As director of the First Year Writing program at URI, West-Puckett is working with other faculty on the new course. A pilot class began last fall with two sections and is scaling up quickly because students responded so enthusiastically.

In this semester’s classes, students are offered a variety of projects, including opportunities to join citizen science projects and write about them for the public; to consider their out-of-school writing practices—such as on social media—inside the classroom; to identify fake news, fact-check those items and then write accurate accounts; and to raise awareness and create change on social justice issues they are passionate about.

Each project emphasizes common academic writing strategies—summary, paraphrase, citation—but also exposes students to new media, digital writing and current events significant in their daily lives.

For example, students can choose to work on a social justice project that requires research about social inequities. But instead of writing a term paper, students might design and coordinate an in-class discussion and also write materials for the talk. Students can guide classmates as they, say, write a letter to their congressional leaders.

The maker project uses the same methods. Students study the history of a craft, learning about its social, political and cultural importance. They conduct library and field research, find sources and interview craftspeople. The students can even make their own object—from websites to recycled furniture—and create instructional booklets and video guides.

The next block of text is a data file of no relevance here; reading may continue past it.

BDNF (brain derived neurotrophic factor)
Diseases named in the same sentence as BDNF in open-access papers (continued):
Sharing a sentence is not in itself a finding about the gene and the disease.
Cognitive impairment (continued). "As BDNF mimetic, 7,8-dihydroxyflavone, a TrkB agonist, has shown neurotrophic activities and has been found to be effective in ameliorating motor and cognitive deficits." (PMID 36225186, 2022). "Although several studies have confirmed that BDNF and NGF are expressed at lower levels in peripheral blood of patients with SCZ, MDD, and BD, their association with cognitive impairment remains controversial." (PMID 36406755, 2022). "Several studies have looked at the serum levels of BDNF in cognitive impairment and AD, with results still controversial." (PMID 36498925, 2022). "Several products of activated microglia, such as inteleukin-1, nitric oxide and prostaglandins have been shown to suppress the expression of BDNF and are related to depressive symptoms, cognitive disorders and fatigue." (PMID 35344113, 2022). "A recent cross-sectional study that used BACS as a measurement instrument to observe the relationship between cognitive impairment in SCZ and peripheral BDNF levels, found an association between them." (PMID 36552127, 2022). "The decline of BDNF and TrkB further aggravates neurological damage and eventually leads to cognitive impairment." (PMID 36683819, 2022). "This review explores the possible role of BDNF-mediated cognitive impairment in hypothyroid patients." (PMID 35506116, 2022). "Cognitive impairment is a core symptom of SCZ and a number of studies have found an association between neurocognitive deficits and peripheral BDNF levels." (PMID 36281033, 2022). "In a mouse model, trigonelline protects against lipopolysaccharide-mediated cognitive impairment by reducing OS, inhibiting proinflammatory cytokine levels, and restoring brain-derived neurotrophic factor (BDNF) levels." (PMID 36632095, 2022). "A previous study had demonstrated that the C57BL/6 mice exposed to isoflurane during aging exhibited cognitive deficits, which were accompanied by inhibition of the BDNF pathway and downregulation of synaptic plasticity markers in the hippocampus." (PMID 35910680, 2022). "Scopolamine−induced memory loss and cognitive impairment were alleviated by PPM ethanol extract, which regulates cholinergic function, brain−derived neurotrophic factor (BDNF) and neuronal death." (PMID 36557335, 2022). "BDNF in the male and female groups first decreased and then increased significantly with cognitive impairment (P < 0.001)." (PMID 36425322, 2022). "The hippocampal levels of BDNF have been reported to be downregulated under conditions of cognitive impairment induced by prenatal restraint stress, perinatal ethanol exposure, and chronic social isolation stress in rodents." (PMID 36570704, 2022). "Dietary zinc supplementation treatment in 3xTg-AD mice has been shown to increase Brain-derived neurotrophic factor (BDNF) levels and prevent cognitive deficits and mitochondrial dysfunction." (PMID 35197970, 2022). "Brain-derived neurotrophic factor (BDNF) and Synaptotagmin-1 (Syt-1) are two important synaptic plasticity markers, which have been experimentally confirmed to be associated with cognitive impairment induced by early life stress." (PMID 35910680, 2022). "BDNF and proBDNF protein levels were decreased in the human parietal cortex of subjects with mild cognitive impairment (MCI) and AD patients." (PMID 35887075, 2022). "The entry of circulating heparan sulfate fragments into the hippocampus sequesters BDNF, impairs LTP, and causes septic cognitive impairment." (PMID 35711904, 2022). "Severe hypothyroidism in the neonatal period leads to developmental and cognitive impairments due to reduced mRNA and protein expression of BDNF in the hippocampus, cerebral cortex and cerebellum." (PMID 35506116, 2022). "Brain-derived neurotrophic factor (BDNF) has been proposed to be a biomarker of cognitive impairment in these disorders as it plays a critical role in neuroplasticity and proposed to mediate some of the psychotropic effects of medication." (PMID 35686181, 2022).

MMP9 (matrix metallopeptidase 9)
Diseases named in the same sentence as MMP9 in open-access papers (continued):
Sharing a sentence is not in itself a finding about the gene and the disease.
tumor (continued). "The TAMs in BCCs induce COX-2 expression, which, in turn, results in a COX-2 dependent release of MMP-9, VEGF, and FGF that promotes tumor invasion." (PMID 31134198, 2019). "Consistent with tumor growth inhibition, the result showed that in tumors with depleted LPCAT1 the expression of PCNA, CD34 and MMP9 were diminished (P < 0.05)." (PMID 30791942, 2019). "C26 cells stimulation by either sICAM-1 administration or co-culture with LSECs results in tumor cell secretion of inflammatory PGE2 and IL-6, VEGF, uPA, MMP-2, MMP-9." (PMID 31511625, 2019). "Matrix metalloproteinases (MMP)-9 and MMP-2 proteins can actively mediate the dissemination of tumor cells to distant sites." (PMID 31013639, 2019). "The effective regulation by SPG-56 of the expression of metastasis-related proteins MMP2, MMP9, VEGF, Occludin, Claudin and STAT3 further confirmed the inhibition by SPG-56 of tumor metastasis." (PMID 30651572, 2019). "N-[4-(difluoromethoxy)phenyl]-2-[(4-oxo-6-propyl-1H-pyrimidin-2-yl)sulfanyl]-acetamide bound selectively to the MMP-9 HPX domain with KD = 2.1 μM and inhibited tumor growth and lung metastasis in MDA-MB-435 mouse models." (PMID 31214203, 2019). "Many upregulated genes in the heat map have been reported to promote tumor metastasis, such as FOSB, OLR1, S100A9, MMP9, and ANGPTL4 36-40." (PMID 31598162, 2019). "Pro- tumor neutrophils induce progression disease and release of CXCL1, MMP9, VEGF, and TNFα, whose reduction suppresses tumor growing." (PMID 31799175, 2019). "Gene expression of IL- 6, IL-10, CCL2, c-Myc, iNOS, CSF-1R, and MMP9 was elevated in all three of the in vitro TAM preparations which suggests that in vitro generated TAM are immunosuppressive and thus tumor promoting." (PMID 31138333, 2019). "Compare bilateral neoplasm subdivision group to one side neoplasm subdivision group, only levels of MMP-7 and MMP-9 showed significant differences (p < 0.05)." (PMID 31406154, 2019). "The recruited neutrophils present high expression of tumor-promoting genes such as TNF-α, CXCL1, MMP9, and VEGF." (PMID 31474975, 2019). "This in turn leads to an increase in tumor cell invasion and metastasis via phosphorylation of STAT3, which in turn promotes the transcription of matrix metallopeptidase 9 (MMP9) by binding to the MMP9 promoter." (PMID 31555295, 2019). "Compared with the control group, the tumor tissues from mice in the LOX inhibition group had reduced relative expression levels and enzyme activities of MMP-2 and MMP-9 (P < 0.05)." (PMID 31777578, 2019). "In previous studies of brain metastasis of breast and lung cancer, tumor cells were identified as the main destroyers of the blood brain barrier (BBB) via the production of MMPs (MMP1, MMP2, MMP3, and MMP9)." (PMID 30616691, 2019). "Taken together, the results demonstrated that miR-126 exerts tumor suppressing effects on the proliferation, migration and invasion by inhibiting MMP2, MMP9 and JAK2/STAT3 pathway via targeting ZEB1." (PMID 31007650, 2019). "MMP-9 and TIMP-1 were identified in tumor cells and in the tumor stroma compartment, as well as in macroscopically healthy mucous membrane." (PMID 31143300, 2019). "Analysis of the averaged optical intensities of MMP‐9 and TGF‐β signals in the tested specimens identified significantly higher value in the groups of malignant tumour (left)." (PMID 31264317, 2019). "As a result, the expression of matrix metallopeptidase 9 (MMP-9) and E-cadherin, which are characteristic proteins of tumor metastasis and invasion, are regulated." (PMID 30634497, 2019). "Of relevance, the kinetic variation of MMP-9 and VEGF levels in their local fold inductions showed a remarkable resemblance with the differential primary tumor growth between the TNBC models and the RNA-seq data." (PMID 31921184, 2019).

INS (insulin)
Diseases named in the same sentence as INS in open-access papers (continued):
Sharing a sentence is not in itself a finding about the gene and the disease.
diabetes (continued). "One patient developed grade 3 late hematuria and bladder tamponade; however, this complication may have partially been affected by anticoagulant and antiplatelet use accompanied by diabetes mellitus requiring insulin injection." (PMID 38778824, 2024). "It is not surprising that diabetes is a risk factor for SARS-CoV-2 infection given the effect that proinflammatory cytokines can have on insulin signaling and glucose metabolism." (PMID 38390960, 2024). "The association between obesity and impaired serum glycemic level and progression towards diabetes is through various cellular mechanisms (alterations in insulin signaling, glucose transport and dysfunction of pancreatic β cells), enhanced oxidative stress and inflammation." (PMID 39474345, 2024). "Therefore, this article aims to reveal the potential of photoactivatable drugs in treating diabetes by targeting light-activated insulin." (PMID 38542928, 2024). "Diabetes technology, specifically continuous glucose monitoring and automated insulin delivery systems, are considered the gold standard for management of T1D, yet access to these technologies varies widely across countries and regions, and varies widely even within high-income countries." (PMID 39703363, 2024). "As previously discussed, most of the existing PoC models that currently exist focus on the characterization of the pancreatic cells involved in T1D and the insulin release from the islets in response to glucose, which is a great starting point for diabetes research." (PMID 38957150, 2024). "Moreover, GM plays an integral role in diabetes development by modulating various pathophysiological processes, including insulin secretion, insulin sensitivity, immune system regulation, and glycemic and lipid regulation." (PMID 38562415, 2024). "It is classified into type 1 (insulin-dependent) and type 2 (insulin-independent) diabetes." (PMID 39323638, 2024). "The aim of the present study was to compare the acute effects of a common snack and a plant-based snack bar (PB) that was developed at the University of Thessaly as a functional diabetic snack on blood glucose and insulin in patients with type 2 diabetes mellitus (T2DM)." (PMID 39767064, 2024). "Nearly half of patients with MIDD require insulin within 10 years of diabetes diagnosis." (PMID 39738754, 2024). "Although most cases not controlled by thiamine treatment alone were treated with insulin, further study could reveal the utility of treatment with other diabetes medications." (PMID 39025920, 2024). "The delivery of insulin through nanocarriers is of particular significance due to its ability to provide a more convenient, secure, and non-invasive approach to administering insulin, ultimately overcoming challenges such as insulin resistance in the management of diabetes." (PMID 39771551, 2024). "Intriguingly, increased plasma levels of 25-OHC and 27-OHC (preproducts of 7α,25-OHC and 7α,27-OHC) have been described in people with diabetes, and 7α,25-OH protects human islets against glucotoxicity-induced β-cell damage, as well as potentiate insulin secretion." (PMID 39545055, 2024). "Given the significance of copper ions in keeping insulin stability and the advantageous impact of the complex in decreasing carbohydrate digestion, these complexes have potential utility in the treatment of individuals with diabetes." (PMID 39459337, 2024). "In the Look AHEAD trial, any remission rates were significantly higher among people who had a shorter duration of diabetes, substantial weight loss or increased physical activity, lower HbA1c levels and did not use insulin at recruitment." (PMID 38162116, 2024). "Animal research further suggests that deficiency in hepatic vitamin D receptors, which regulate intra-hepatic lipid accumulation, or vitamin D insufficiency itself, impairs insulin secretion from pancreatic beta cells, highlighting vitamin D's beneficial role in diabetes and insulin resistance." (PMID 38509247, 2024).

In the writing lives project, students ask critical questions about writing practices outside URI, considering, for example, how the number of likes or shares they receive on a social media post influences their on- and off-line behavior. Students often work in teams, analyzing data about their writing patterns to determine individual and group tendencies. They then create research posters with charts and graphs of their data that are appropriate for an undergraduate research symposium.

“With these projects, we’re trying to give students the opportunity to compose using different methods, including the use of visuals, sounds and text,” says West-Puckett. “We’re also underscoring the importance of rhetoric. We want students to deeply consider their audiences and rhetorical strategies when composing.”

Students are enthusiastic about the course. In a sampling of anonymous comments submitted after the fall class, students raved about the new methods:

“I felt like this class was very straightforward and helped me see multiple types of real-life styles of writing.”

“I felt more interested in what I was doing as opposed to just writing a paper. These projects allowed me to express myself and write through different mediums.”

“I liked how this course was more about ourselves and our own learning. I loved how we could work in groups and pick the projects we wanted to complete.”

This summer, West-Puckett and Genoa Shepley, assistant director of First Year Writing, will develop course material for faculty eager to participate in the ongoing project. “We’re excited about the opportunities to re-imagine first-year writing,” says West-Puckett. “Rhode Island’s spirit of innovation is alive in our department.”